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Learning Styles: New Review of the Research

By Erika Engstrom, RMIG Teaching Chair

University of Nevada-Las Vegas

If you’ve taken any teaching development courses through your institution’s teaching and learning center, perhaps you have had some training in the educational concept of learning styles. A new study in the December 2009 issue of Psychological Science in the Public Interest reviews the literature on learning styles and applies a set of criteria to such studies that assesses the educational benefits of this approach to instruction.

In “Learning Styles: Concepts and Evidence,” Pashler et al. take to task the learning-style industry, wherein the publishing and selling of measurement devices to help students and instructors has flourished. These assessment “products” essentially serve as evaluations to see if a student has a certain learning style, such as visual, verbal, auditory, or assimilative. The idea here is to match a student’s learning style with the way an instructor delivers class material. Visual learners would learn more if more visuals were presented during a lecture, for example. These assessments include the Dunn and Dunn Learning-Styles Model and Kolb’s Learning Styles Inventory.

The authors posit that the learning-styles approach to teaching is appealing, but lacks empirical evidence that shows that a given student’s learning style is enhanced somehow by instruction that is tailored to that particular learning style. The authors then distinguish learning style preferences from the learning-styles hypothesis. Learning style preferences simply reflect a person’s self-reported preference of a mode for learning new information. The learning-style hypothesis, however, posits that learning will be ineffective, or at least less efficient, if learners receive instruction that does not fit their learning style (or the converse, that learning will be enhanced by congruent teaching style).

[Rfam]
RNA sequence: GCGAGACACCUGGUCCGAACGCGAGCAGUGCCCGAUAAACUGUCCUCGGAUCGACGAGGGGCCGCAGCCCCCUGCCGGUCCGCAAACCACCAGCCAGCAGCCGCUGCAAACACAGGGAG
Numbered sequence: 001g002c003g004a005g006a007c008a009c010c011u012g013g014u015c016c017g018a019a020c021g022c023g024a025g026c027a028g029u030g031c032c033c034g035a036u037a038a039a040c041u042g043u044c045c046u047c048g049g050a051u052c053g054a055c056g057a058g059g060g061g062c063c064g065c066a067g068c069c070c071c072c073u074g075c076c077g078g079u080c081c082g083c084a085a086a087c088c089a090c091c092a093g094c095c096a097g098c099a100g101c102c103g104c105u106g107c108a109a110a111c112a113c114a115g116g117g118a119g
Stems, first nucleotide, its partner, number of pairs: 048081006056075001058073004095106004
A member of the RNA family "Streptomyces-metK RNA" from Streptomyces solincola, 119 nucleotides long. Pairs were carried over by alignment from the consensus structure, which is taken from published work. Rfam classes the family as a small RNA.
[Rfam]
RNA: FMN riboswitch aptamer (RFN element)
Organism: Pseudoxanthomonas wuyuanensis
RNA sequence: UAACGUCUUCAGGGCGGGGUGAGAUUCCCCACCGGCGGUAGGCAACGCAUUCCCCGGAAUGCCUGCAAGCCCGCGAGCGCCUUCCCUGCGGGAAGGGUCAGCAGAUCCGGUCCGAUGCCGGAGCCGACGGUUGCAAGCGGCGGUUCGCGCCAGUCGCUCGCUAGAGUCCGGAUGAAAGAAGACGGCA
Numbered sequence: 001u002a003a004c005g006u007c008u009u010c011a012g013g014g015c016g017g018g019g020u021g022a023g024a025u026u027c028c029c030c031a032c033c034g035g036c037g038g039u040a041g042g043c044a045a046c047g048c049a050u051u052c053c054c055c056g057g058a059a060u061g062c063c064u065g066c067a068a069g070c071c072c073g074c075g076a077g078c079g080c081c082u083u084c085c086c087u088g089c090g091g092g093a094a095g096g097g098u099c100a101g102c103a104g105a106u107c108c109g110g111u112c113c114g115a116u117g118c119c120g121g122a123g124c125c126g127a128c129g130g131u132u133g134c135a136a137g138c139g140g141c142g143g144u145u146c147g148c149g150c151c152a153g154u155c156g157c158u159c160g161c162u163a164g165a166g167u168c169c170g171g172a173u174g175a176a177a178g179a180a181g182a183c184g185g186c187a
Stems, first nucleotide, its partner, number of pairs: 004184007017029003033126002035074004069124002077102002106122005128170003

After reviewing the methods and outcomes of learning-styles studies, the authors conclude that the literature “has revealed only a few fragmentary and unconvincing pieces of evidence” that meet their evidential criteria for supporting the learning-styles hypothesis (p. 116). These include using an experimental method to compare two or more groups each assessed as having a certain learning style. Each group then would be randomly assigned to a learning style method, and then given the same achievement test. Support for the learning styles hypothesis, say the authors, “receives support if and only if an experiment reveals a crossover interaction between learning style and method…” (p. 109).

In their conclusion, the authors say that given lack of support for the effectiveness of matching learning styles with instructional style, “it seems especially important to keep all avenues, options, and aspirations open for our students, our children, and ourselves. Toward that end, we think the primary focus should be on identifying and introducing the experiences, activities, and challenges that enhance everybody’s learning” (p. 117).  Finally, they write, “If classification of students’ learning styles has practical utility, it remains to be demonstrated,” (p. 117). In short, it seems, good teaching is good teaching, no matter the learning style preference of the student.

Source: Pashler, H., McDaniel, M., Rohrer, D., & Bjork., R. (2009). Learning styles: Concepts and evidence. Psychological Science in the Public Interest, 9(3), 105-119.

(Also see “Learning with Style,” an item summarizing this article in the Jan. 8, 2010 issue of Science, p. 129).

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